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THE

LADY'S MAGAZINE.

FOR JANUARY, 1807.

MEMOIRS of the LIFE of the late Right Honourable WILLI ILLIAM PITT.

(With his Portrait, elegantly engraved.)

WILLIAM PITT was the youngest son of the illustrious earl of Chatham, and was born on the twenty-eighth of May 1759, when his father's glory was at its zenith; and when, in consequence of the wisdom of his counsels and the vigour and promptitude of his decisions, British valour was triumphant in every part of the globe. On the accession of his present majesty, that great statesman retired from the situation which he had so honourably filled; and consigning his two eldest sons to the care of others, devoted the whole of his time to the education of William, on a strong, and, as the event shewed, a well-founded persuasion, that, to use his own words, he would one day increase the splendour of the name of Pitt.'

His classical knowledge Mr. Pitt acquired under the care of a private tutor at Burton-Pynsent, the seat of his father; and the earl took great pleasure in teaching him while yet a youth to argue with logical precision, and to speak with elegance and force. He himself frequently

cease to press him with difficulties, nor would he permit him to stop till the subject of contention was completely exhausted. By being inured to this method, the son acquired that quality which is of the first consequence in public life-a sufficient degree of firmness and presence of mind, as well as a ready delivery, in which he was wonderfully aided by nature.

At between fourteen and fifteen years of age, he was placed under the care of a very worthy and enlightened clergyman. Mr. (now Dr.) Wilson, and sent to Pembroke college, Cambridge; where he was admitted under the tuition of Messrs. Turner ard Prettyman (the former now Dr. Turner, dean of Norwich; the latter bishop of Lincoln). These able men seconded to the utmost of their power the intentions of his father. In Cambridge he became a model to the young nobility and fellow-commoners; and it was not doubted that if the privileges of his rank had not exempted him from

the usual exercises for his bachelor's

or even to dwell on the great qualities of his father; for the eyes of the university were fixed on the youth, the enraptured audience as sented to every encomium, and every breast was filled with the liveliest presages of his future greatness.

Mr. Pitt was afterwards entered a student of Lincoln's-Inn, and made such a rapid progress in his legal studies as to be soon called to the bar with every prospect of success. He went once or twice upon the western circuit, and appeared as junior counsel in several causes. He was, however, destined to fill a more important station in the government of his country than is usually obtained through the channel of the law.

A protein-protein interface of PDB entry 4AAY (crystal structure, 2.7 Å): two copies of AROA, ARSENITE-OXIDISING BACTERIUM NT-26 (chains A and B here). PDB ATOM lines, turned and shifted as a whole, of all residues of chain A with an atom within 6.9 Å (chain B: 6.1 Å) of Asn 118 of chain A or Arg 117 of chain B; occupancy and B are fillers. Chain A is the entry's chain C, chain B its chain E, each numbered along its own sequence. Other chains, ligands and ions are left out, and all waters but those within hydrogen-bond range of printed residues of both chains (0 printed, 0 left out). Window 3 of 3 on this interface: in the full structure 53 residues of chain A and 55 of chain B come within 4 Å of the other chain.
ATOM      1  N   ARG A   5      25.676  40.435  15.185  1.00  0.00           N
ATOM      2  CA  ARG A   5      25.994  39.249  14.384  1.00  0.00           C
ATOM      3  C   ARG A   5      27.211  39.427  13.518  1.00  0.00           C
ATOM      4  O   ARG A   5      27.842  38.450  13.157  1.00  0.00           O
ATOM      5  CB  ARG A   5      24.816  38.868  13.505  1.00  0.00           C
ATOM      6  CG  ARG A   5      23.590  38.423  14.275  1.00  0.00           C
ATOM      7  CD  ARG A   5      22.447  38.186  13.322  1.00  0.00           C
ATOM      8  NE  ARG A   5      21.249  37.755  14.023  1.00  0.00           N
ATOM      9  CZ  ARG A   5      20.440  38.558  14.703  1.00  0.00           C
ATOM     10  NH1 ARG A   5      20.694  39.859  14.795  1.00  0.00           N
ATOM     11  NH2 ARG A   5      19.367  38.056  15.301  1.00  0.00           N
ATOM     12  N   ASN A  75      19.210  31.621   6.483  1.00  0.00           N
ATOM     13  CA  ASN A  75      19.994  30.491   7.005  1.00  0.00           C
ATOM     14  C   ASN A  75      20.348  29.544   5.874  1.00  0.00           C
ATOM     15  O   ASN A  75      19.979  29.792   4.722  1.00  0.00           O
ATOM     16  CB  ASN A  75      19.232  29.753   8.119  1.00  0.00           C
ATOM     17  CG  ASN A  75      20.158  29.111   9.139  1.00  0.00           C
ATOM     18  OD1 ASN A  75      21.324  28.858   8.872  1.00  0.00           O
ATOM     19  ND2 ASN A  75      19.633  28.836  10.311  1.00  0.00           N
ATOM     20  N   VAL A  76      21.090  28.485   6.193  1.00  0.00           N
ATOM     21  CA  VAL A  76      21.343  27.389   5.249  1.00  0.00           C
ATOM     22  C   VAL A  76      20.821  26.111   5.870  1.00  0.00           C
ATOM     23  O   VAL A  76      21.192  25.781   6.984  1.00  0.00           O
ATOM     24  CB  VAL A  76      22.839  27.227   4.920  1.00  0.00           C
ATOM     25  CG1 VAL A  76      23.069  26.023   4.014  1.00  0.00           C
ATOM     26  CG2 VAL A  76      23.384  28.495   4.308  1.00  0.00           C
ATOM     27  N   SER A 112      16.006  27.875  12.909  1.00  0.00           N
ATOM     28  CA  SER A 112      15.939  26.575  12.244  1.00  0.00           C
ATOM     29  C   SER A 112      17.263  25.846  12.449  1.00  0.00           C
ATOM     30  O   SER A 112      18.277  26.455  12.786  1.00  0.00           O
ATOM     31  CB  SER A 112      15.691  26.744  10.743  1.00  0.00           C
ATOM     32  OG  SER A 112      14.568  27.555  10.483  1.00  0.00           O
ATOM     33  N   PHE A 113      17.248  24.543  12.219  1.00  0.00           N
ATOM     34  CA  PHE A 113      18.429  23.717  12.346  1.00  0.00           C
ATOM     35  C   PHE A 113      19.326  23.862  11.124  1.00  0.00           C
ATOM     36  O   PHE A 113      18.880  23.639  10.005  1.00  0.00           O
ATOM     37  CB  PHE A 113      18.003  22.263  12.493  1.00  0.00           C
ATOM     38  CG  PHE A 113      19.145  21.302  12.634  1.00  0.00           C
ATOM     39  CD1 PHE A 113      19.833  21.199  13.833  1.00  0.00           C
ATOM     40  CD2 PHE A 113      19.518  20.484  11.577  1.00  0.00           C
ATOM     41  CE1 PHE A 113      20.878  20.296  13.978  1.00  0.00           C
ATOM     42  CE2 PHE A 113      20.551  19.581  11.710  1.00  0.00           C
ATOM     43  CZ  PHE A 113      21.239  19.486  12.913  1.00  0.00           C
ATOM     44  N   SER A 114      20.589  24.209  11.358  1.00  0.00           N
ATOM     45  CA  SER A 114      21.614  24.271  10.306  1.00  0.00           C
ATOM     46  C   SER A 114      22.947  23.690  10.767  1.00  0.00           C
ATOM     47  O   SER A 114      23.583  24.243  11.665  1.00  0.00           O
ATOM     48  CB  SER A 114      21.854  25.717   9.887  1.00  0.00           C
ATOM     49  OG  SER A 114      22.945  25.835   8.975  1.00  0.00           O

In the year 1781 he was returned a member of the house of commons for the borough of Appleby. Some of his friends at Cambridge had proposed that he should stand a candidate for representing that university; but he declined the honour, except it were unanimously offered to him. His first speech in parliament was delivered on Mr. Burke's motion for financial reform, and in the division on that question he voted with the minority. In fact, he might be considered, though he spoke and voted independently, as having joined the party which had opposed the minister lord North and the American war, and who regarded him with a degree of veneration, recognising in his person the genius of his illustrious father revived, and as it were acting in

him.

When lord North was succeeded by the marquis of Rockingham in 1782, Mr. Pitt did not form any connection with the new administra

constitution. He saw that, notwithstanding the excellence of the system, various corruptions had arisen, and many abuses introduced, which it was of high importance to correct, and which he conceived to emanate from a want of equipoise of the component estates, and à consequent derangement of the balance.

Like other young men of lofty genius and grand conceptions, accustomed to generalisation, and not yet acquainted with the practise of affairs, he formed theories at that time which experience taught him afterwards to renounce. He brought forward a motion for a committee to enquire into the state of representation in parliament, and to report their sentiments; in which he was supported by Messrs. Fox and Sheridan.

On the death of the marquis of Rockingham, lord Shelburne was appointed to succeed him as first lord of the treasury; and Mr. Pitt accepted the office of chancellor of the exchequer, the duties of which he performed with great merit and distinction, but without taking any very active interest in the party politics of the time.